weighs over 7.5 tonnes. Buses that can be driven with a full category B licence If you hold a full category B driving licence you can drive any of the following vehicles (known as exempted passenger-carrying vehicles). • A bus made more than 30 years before the date it is being driven, and not used for business purposes or for carrying more than eight passengers. • A minibus with up to 16 passenger seats, as long as: - the vehicle is used for social purposes by a non-commercial organisation, but not for hire or reward (that is, not to make a profit) - the driver is at least 21 - the driver has held a car (category B) licence for at least two years - the driver has volunteered to drive - the maximum weight of the minibus is not more than 3.5 tonnes (or 4.25 tonnes including any specialist equipment for carrying disabled passengers), and - if the driver is 70 or over, he or she can meet the health standards for driving a minibus (category D1). Buses that can be driven with a full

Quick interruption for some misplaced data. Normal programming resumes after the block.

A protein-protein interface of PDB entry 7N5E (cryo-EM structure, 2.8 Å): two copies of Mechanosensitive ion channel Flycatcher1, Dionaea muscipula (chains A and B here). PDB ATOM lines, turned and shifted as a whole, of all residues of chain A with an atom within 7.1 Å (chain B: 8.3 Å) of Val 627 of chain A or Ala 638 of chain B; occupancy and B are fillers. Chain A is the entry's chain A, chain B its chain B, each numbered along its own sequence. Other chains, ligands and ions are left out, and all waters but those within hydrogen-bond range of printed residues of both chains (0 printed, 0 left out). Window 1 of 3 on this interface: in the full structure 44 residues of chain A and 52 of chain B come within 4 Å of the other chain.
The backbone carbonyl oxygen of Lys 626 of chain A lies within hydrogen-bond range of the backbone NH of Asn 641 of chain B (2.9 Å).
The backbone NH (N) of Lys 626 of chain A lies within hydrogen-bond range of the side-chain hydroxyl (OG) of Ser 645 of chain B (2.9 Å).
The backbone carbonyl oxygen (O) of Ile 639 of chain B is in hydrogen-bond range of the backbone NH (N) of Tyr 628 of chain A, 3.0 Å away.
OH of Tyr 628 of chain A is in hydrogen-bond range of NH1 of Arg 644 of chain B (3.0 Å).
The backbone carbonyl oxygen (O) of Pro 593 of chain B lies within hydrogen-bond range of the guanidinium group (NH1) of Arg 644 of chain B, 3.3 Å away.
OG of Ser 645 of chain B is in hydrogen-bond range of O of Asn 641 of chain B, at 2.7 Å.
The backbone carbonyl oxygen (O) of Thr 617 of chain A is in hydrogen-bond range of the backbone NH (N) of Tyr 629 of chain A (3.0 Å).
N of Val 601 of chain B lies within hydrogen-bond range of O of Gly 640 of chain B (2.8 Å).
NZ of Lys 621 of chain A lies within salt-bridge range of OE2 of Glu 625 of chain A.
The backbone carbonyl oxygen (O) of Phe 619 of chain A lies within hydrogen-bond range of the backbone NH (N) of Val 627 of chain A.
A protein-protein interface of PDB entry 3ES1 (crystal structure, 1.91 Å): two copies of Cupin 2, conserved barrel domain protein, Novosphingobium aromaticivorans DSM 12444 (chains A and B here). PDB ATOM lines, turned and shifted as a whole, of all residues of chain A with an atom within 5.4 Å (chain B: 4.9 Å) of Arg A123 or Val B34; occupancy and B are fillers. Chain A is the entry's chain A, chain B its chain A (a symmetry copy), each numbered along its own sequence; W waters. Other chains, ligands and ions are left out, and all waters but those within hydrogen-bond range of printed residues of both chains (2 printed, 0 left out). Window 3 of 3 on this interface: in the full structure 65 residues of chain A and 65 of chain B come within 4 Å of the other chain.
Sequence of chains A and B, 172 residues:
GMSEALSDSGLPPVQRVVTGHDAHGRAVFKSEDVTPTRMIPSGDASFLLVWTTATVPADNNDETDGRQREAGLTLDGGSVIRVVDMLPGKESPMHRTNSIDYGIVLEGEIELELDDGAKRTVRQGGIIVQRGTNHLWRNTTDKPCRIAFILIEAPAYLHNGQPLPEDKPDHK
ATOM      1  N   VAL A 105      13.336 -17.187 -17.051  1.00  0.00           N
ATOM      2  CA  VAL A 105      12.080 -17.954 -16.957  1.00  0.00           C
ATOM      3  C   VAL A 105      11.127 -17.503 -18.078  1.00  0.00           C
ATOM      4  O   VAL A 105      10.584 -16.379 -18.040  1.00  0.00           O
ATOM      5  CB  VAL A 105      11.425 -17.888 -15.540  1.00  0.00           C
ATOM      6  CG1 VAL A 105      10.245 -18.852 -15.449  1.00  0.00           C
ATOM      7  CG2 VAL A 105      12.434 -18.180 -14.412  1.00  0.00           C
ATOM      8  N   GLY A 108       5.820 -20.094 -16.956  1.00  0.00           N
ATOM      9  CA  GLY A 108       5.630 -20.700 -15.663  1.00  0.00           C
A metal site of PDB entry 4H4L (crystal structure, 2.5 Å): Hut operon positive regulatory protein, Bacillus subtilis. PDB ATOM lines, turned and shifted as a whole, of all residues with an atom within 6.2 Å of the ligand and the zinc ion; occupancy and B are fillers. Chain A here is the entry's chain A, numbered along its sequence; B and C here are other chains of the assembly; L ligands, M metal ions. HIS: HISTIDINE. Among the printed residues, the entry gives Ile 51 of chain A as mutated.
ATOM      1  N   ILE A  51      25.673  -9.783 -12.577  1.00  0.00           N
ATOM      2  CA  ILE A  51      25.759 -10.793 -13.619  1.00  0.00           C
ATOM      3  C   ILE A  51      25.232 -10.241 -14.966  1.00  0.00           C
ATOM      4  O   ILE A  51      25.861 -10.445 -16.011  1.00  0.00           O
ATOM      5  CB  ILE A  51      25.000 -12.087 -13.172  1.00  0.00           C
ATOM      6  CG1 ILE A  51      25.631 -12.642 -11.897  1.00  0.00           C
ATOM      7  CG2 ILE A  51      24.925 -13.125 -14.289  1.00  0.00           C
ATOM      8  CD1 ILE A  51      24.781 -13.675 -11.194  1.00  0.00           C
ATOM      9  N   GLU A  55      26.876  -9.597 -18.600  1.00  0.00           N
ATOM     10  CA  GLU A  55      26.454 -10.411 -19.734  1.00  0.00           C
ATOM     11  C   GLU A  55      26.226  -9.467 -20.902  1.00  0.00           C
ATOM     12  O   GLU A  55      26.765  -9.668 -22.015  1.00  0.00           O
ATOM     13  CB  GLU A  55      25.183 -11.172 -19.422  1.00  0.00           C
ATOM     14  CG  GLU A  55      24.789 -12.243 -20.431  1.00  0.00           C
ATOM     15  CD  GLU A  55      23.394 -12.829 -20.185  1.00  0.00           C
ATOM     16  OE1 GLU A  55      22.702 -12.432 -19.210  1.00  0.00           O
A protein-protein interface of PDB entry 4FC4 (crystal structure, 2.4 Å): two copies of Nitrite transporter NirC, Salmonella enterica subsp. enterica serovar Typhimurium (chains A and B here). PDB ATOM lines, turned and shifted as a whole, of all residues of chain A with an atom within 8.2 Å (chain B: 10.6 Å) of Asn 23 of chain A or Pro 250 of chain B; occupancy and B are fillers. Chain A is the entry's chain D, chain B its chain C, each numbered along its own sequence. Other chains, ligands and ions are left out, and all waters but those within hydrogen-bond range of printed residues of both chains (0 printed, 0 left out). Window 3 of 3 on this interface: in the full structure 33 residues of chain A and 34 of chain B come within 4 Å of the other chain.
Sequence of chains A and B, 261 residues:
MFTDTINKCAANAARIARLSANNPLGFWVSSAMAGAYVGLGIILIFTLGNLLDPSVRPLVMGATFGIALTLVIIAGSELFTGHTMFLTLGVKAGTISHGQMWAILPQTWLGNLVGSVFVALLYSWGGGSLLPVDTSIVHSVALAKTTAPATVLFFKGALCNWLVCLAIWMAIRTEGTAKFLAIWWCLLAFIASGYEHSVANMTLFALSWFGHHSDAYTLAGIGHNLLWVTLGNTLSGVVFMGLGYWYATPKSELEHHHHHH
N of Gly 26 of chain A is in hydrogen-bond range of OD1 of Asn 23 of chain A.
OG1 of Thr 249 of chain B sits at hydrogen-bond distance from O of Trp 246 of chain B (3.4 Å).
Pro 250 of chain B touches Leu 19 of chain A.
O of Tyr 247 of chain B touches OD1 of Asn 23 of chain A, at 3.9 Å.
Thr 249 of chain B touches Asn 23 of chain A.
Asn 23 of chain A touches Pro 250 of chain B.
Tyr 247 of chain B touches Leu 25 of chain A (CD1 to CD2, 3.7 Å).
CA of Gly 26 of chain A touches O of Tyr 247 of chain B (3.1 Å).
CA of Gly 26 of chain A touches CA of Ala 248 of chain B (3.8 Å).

category C licence If you hold a full category C (LGV) driving licence you can also drive large buses as long as you have held the licence for at least two years and the vehicle is: • damaged or faulty and being driven to a place to be repaired, or is being road-tested after repair, and • is not used for carrying any person who is not connected with repairing or road-testing it. 5 Minimum ages The minimum age for driving an exempted goods vehicle depends on its weight. • Vehicles with a MAM of more than 3.5 tonnes but less than 7.5 tonnes may be driven from the age of 18. • Vehicles which weigh more than 7.5 tonnes can be driven from the age of 21. • The minimum age for driving an exempted passenger-carrying vehicle is 18. Descriptions of vehicle categories Category B Description Cars Minimum age Notes that apply 17 Motor vehicles with a MAM of up to 3,500kg, no more than eight passenger seats, with or without a trailer weighing up to 750kg. If the car is with a